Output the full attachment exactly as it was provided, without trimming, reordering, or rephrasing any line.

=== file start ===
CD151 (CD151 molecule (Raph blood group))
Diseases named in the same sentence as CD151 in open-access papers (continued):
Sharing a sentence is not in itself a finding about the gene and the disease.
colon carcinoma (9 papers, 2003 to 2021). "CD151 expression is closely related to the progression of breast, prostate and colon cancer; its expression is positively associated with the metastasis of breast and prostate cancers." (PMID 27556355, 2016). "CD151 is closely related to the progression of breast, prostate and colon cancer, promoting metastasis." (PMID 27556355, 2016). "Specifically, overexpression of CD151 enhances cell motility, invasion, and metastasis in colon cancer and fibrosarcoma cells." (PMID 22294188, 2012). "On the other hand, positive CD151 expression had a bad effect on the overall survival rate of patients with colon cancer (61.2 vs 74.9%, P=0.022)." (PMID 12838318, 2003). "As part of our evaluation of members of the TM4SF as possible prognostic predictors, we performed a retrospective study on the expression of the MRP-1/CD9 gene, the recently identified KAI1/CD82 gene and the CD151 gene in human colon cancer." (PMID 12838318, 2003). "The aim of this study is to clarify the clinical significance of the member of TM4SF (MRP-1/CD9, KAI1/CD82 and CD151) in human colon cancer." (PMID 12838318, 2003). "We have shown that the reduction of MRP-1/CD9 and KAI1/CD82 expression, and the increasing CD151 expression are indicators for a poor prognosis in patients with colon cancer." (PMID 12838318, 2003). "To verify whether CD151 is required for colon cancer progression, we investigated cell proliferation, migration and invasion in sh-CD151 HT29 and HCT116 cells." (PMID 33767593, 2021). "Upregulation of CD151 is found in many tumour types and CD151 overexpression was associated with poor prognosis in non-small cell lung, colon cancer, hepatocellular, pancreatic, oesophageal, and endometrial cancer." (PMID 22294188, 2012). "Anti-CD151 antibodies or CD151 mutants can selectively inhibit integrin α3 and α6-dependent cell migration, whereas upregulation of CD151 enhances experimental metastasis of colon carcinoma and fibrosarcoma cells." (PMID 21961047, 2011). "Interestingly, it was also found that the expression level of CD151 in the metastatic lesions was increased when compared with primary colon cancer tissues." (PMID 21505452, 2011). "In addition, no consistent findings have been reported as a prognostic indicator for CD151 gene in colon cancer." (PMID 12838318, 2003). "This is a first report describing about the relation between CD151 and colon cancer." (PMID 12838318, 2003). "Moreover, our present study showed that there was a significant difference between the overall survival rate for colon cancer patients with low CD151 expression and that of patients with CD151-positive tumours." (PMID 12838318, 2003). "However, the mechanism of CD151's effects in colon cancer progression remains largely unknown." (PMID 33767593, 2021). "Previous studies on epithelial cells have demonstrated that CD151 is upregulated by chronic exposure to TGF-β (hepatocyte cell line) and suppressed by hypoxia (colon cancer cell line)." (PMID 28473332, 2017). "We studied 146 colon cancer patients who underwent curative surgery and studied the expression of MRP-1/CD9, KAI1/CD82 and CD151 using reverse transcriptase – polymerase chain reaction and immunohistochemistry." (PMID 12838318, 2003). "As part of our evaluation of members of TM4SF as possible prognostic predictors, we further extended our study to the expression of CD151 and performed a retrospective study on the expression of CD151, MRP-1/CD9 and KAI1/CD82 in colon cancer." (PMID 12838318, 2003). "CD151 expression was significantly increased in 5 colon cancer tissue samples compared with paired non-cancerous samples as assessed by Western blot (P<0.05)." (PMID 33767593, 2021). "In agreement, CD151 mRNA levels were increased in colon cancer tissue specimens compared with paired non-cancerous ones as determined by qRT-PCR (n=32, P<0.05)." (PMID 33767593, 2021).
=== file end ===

CD151 (CD151 molecule (Raph blood group))
Diseases named in the same sentence as CD151 in open-access papers (continued):
Sharing a sentence is not in itself a finding about the gene and the disease.
colon carcinoma (9 papers, 2003 to 2021). "CD151 expression is closely related to the progression of breast, prostate and colon cancer; its expression is positively associated with the metastasis of breast and prostate cancers." (PMID 27556355, 2016). "CD151 is closely related to the progression of breast, prostate and colon cancer, promoting metastasis." (PMID 27556355, 2016). "Specifically, overexpression of CD151 enhances cell motility, invasion, and metastasis in colon cancer and fibrosarcoma cells." (PMID 22294188, 2012). "On the other hand, positive CD151 expression had a bad effect on the overall survival rate of patients with colon cancer (61.2 vs 74.9%, P=0.022)." (PMID 12838318, 2003). "As part of our evaluation of members of the TM4SF as possible prognostic predictors, we performed a retrospective study on the expression of the MRP-1/CD9 gene, the recently identified KAI1/CD82 gene and the CD151 gene in human colon cancer." (PMID 12838318, 2003). "The aim of this study is to clarify the clinical significance of the member of TM4SF (MRP-1/CD9, KAI1/CD82 and CD151) in human colon cancer." (PMID 12838318, 2003). "We have shown that the reduction of MRP-1/CD9 and KAI1/CD82 expression, and the increasing CD151 expression are indicators for a poor prognosis in patients with colon cancer." (PMID 12838318, 2003). "To verify whether CD151 is required for colon cancer progression, we investigated cell proliferation, migration and invasion in sh-CD151 HT29 and HCT116 cells." (PMID 33767593, 2021). "Upregulation of CD151 is found in many tumour types and CD151 overexpression was associated with poor prognosis in non-small cell lung, colon cancer, hepatocellular, pancreatic, oesophageal, and endometrial cancer." (PMID 22294188, 2012). "Anti-CD151 antibodies or CD151 mutants can selectively inhibit integrin α3 and α6-dependent cell migration, whereas upregulation of CD151 enhances experimental metastasis of colon carcinoma and fibrosarcoma cells." (PMID 21961047, 2011). "Interestingly, it was also found that the expression level of CD151 in the metastatic lesions was increased when compared with primary colon cancer tissues." (PMID 21505452, 2011). "In addition, no consistent findings have been reported as a prognostic indicator for CD151 gene in colon cancer." (PMID 12838318, 2003). "This is a first report describing about the relation between CD151 and colon cancer." (PMID 12838318, 2003). "Moreover, our present study showed that there was a significant difference between the overall survival rate for colon cancer patients with low CD151 expression and that of patients with CD151-positive tumours." (PMID 12838318, 2003). "However, the mechanism of CD151's effects in colon cancer progression remains largely unknown." (PMID 33767593, 2021). "Previous studies on epithelial cells have demonstrated that CD151 is upregulated by chronic exposure to TGF-β (hepatocyte cell line) and suppressed by hypoxia (colon cancer cell line)." (PMID 28473332, 2017). "We studied 146 colon cancer patients who underwent curative surgery and studied the expression of MRP-1/CD9, KAI1/CD82 and CD151 using reverse transcriptase – polymerase chain reaction and immunohistochemistry." (PMID 12838318, 2003). "As part of our evaluation of members of TM4SF as possible prognostic predictors, we further extended our study to the expression of CD151 and performed a retrospective study on the expression of CD151, MRP-1/CD9 and KAI1/CD82 in colon cancer." (PMID 12838318, 2003). "CD151 expression was significantly increased in 5 colon cancer tissue samples compared with paired non-cancerous samples as assessed by Western blot (P<0.05)." (PMID 33767593, 2021). "In agreement, CD151 mRNA levels were increased in colon cancer tissue specimens compared with paired non-cancerous ones as determined by qRT-PCR (n=32, P<0.05)." (PMID 33767593, 2021).